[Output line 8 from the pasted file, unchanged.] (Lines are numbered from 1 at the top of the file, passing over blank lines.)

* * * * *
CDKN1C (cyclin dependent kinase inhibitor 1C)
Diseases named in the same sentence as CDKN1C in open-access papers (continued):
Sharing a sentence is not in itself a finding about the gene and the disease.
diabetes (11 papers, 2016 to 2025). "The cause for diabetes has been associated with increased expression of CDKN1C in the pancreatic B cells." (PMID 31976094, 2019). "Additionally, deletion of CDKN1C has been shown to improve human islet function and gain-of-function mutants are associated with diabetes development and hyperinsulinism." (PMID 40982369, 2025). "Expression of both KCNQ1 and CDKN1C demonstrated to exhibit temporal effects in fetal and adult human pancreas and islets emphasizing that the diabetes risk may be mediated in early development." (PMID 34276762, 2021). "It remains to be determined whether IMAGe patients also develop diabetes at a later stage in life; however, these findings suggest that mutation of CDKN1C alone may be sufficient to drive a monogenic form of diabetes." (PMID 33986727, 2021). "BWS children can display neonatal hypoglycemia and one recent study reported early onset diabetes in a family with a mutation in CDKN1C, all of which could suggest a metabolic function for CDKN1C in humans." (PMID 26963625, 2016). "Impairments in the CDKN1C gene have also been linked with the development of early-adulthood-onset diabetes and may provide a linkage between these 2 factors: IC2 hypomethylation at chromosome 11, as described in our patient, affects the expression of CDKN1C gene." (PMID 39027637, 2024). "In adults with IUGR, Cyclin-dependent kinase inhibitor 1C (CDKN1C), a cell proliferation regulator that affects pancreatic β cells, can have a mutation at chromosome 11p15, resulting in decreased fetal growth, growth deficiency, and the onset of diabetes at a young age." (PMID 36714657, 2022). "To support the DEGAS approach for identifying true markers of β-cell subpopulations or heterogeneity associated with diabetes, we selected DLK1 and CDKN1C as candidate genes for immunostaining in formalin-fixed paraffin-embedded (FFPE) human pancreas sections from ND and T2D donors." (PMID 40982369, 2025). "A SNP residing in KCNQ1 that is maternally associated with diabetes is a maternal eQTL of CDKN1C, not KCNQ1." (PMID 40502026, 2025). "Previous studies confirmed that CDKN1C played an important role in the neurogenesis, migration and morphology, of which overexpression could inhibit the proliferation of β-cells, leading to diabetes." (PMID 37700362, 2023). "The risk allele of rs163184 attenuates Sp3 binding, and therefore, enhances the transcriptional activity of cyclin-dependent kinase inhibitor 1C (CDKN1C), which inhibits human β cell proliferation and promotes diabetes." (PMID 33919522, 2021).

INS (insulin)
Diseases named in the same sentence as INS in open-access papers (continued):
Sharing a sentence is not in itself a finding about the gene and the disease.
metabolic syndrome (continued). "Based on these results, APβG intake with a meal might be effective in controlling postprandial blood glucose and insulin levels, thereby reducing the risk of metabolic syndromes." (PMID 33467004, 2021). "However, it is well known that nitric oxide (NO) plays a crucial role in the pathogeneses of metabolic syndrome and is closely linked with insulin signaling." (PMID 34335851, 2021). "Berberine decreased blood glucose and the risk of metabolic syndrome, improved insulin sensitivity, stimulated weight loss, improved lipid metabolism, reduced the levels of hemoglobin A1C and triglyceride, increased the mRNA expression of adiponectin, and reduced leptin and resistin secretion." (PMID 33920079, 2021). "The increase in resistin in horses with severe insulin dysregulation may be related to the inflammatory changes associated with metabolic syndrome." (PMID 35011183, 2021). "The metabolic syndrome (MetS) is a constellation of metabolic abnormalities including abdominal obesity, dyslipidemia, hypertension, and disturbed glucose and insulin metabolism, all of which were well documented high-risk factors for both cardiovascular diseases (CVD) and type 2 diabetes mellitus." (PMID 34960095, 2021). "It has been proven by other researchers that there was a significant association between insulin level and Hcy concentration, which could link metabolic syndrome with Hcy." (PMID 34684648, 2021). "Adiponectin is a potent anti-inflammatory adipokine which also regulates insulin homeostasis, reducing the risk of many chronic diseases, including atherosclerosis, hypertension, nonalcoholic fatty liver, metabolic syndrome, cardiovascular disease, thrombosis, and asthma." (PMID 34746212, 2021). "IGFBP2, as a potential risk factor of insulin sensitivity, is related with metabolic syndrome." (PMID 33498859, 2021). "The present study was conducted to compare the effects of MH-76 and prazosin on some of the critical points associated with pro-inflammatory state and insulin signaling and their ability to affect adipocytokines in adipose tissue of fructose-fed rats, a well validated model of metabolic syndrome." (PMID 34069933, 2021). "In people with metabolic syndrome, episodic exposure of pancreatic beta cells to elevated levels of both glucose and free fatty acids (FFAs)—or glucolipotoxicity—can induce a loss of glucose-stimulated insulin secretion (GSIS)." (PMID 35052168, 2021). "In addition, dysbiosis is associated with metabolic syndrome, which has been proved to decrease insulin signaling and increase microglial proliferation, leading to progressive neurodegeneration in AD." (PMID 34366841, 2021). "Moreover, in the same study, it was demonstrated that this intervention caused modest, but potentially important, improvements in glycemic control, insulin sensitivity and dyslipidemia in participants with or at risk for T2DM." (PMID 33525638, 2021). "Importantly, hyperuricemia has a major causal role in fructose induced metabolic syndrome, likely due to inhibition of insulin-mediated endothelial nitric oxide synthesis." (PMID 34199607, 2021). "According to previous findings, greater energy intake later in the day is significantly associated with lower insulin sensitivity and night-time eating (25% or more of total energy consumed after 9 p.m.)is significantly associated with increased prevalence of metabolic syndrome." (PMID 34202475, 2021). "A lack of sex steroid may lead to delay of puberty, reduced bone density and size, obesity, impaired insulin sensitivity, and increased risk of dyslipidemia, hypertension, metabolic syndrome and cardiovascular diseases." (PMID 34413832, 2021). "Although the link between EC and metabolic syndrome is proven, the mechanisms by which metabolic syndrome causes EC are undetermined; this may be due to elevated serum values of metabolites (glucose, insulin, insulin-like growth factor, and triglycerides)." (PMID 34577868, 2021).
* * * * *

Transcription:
metabolic syndrome (continued). "Based on these results, APβG intake with a meal might be effective in controlling postprandial blood glucose and insulin levels, thereby reducing the risk of metabolic syndromes." (PMID 33467004, 2021). "However, it is well known that nitric oxide (NO) plays a crucial role in the pathogeneses of metabolic syndrome and is closely linked with insulin signaling." (PMID 34335851, 2021). "Berberine decreased blood glucose and the risk of metabolic syndrome, improved insulin sensitivity, stimulated weight loss, improved lipid metabolism, reduced the levels of hemoglobin A1C and triglyceride, increased the mRNA expression of adiponectin, and reduced leptin and resistin secretion." (PMID 33920079, 2021). "The increase in resistin in horses with severe insulin dysregulation may be related to the inflammatory changes associated with metabolic syndrome." (PMID 35011183, 2021). "The metabolic syndrome (MetS) is a constellation of metabolic abnormalities including abdominal obesity, dyslipidemia, hypertension, and disturbed glucose and insulin metabolism, all of which were well documented high-risk factors for both cardiovascular diseases (CVD) and type 2 diabetes mellitus." (PMID 34960095, 2021). "It has been proven by other researchers that there was a significant association between insulin level and Hcy concentration, which could link metabolic syndrome with Hcy." (PMID 34684648, 2021). "Adiponectin is a potent anti-inflammatory adipokine which also regulates insulin homeostasis, reducing the risk of many chronic diseases, including atherosclerosis, hypertension, nonalcoholic fatty liver, metabolic syndrome, cardiovascular disease, thrombosis, and asthma." (PMID 34746212, 2021). "IGFBP2, as a potential risk factor of insulin sensitivity, is related with metabolic syndrome." (PMID 33498859, 2021). "The present study was conducted to compare the effects of MH-76 and prazosin on some of the critical points associated with pro-inflammatory state and insulin signaling and their ability to affect adipocytokines in adipose tissue of fructose-fed rats, a well validated model of metabolic syndrome." (PMID 34069933, 2021). "In people with metabolic syndrome, episodic exposure of pancreatic beta cells to elevated levels of both glucose and free fatty acids (FFAs)—or glucolipotoxicity—can induce a loss of glucose-stimulated insulin secretion (GSIS)." (PMID 35052168, 2021). "In addition, dysbiosis is associated with metabolic syndrome, which has been proved to decrease insulin signaling and increase microglial proliferation, leading to progressive neurodegeneration in AD." (PMID 34366841, 2021). "Moreover, in the same study, it was demonstrated that this intervention caused modest, but potentially important, improvements in glycemic control, insulin sensitivity and dyslipidemia in participants with or at risk for T2DM." (PMID 33525638, 2021). "Importantly, hyperuricemia has a major causal role in fructose induced metabolic syndrome, likely due to inhibition of insulin-mediated endothelial nitric oxide synthesis." (PMID 34199607, 2021). "According to previous findings, greater energy intake later in the day is significantly associated with lower insulin sensitivity and night-time eating (25% or more of total energy consumed after 9 p.m.)is significantly associated with increased prevalence of metabolic syndrome." (PMID 34202475, 2021). "A lack of sex steroid may lead to delay of puberty, reduced bone density and size, obesity, impaired insulin sensitivity, and increased risk of dyslipidemia, hypertension, metabolic syndrome and cardiovascular diseases." (PMID 34413832, 2021). "Although the link between EC and metabolic syndrome is proven, the mechanisms by which metabolic syndrome causes EC are undetermined; this may be due to elevated serum values of metabolites (glucose, insulin, insulin-like growth factor, and triglycerides)." (PMID 34577868, 2021).